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Reuters Poll: Wall Street Boosts Odds Fed Will Have to Ease Again

Friday, 29 Jun 2012 01:36 PM

A much weaker-than-expected U.S. labor market alongside escalating financial turmoil in Europe raised Wall Street's expectations the Federal Reserve will intervene to protect the fragile U.S. economic recovery, according to a Reuters poll.

The median of forecasts from 15 primary dealers — the large financial institutions that do business directly with the Fed — showed a 50-percent chance the central bank would eventually launch another round of quantitative easing , known as QE3.

A similar poll done on May 4 resulted in the median of forecasts from 14 primary dealers giving a 33 percent chance of the Fed eventually undertaking QE3.

Editor's Note: You Owe It to Yourself to Know What Obama and Bernanke Are Hiding From Americans

The latest poll was conducted on Friday after the government said employers added only 69,000 jobs to their payrolls last month, the smallest number since May of last year, and 49,000 fewer jobs were created in the prior two months than had been thought. The jobless rate also rose for the first time in nearly a year.

"We think that the odds of QE3 remain elevated and have risen somewhat on the back of today's data and the situation in Europe," said Michael Hanson, economist at Bank of America Merrill Lynch.

Weaker growth around the world and the rising risk of a full-scale financial crisis in Europe should Greece exit the eurozone threaten to deliver fresh blows to the United States.

The prospect of the economy hitting a "fiscal cliff" with the scheduled expiration of tax cuts and deep automatic spending cuts early next year presents another threat.

Some economists said the Fed may bide it's time to see if jobs growth bounces back, but others think the central bank could move as soon as its next meeting on June 19-20.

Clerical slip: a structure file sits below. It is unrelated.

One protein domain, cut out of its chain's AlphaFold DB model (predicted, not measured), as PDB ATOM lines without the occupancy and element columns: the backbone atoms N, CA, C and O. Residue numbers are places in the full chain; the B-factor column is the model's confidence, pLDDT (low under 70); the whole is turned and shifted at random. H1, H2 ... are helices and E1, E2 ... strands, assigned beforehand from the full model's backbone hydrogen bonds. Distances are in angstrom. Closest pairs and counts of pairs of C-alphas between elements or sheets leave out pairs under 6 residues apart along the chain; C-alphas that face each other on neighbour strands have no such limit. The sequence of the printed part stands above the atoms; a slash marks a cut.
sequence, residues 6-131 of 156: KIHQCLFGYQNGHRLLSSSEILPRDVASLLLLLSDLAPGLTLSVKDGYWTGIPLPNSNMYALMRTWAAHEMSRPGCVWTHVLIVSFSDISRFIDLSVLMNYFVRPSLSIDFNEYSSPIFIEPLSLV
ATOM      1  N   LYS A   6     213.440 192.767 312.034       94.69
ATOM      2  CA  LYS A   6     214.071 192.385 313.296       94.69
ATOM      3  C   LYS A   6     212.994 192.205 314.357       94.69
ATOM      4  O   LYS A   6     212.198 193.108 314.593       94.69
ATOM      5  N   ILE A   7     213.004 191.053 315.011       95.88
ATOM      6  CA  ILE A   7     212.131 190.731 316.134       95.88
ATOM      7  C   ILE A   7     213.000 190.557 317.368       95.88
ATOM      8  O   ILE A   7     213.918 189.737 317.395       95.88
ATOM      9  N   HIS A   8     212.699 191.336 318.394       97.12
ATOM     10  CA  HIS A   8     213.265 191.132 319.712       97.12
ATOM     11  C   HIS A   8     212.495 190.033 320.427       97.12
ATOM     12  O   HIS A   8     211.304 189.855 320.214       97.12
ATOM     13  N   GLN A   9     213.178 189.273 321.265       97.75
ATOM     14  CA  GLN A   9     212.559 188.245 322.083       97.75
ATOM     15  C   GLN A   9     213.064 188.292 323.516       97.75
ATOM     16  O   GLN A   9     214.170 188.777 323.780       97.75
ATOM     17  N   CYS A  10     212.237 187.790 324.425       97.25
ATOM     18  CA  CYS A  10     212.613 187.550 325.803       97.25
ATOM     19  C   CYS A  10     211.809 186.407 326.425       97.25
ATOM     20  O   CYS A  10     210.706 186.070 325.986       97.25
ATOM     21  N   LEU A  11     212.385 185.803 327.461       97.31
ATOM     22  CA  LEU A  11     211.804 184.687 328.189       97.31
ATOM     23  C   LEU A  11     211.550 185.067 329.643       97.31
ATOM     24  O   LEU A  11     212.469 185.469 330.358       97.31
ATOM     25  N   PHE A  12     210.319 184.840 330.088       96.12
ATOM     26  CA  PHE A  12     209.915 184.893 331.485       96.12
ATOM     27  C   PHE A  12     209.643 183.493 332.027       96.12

Nine dealers answered a question on the timing of QE3, with six of them calling for the program to be announced in the second half of the year. Two of the nine said any QE3 program would be announced in June, while one called for the announcement in June or September.

The Fed has held overnight interest rates near zero since December 2008 and has bought $2.3 trillion in mortgage-related and government debt in a further bid to depress borrowing costs.

As the recovery faltered last year, the Fed launched a program to replace $400 billion worth of shorter-term bonds in its portfolio with longer-term ones in the hopes of pushing long-term rates lower. This program, dubbed "Operation Twist," is due to expire at the end of the month.

The median of forecasts from the 15 dealers consulted on Friday was a 35-percent chance of the Fed extending "Operation Twist," at the June policy meeting.

Fed Chairman Ben Bernanke goes before the U.S. Congress on Thursday and his testimony will be closely parsed for clues on the central bank's next step. Fed Vice Chair Janet Yellen may also provide a road map in a speech on Wednesday.

Morgan Stanley put chances of further monetary stimulus at 80 percent, with the most likely prospect further outright bond purchases.

"Slower employment growth, worsening strains in European markets, and a gloomier assessment of U.S. politicians' ability to steer clear of the impending fiscal cliff makes it likely that the Fed will mark down its already tepid forecast," analyst Vincent Reinhart, a former senior Fed staffer, wrote.

"This should provide all the justification the Fed needs to launch further unconventional policy action via changes in its balance sheet," he said.

The Fed has said repeatedly it stands ready to take whatever measures it deems necessary to prop up the economy.

Boston Fed President Eric Rosengren said in an interview with Reuters published on Friday that even more aggressive policy moves would be warranted if the jobless rate starts to rise.

Rosengren, a dovish central-bank policymaker who this week upped the ante for more Fed stimulus, said the best course of action would be prolonging Operation Twist.

Friday's poll found nine of 14 primary dealers expect the Fed to raise interest rates from the current level near zero in 2014, while two forecast a rate increase before that time and three saw it after 2014.

Editor's Note: You Owe It to Yourself to Know What Obama and Bernanke Are Hiding From Americans



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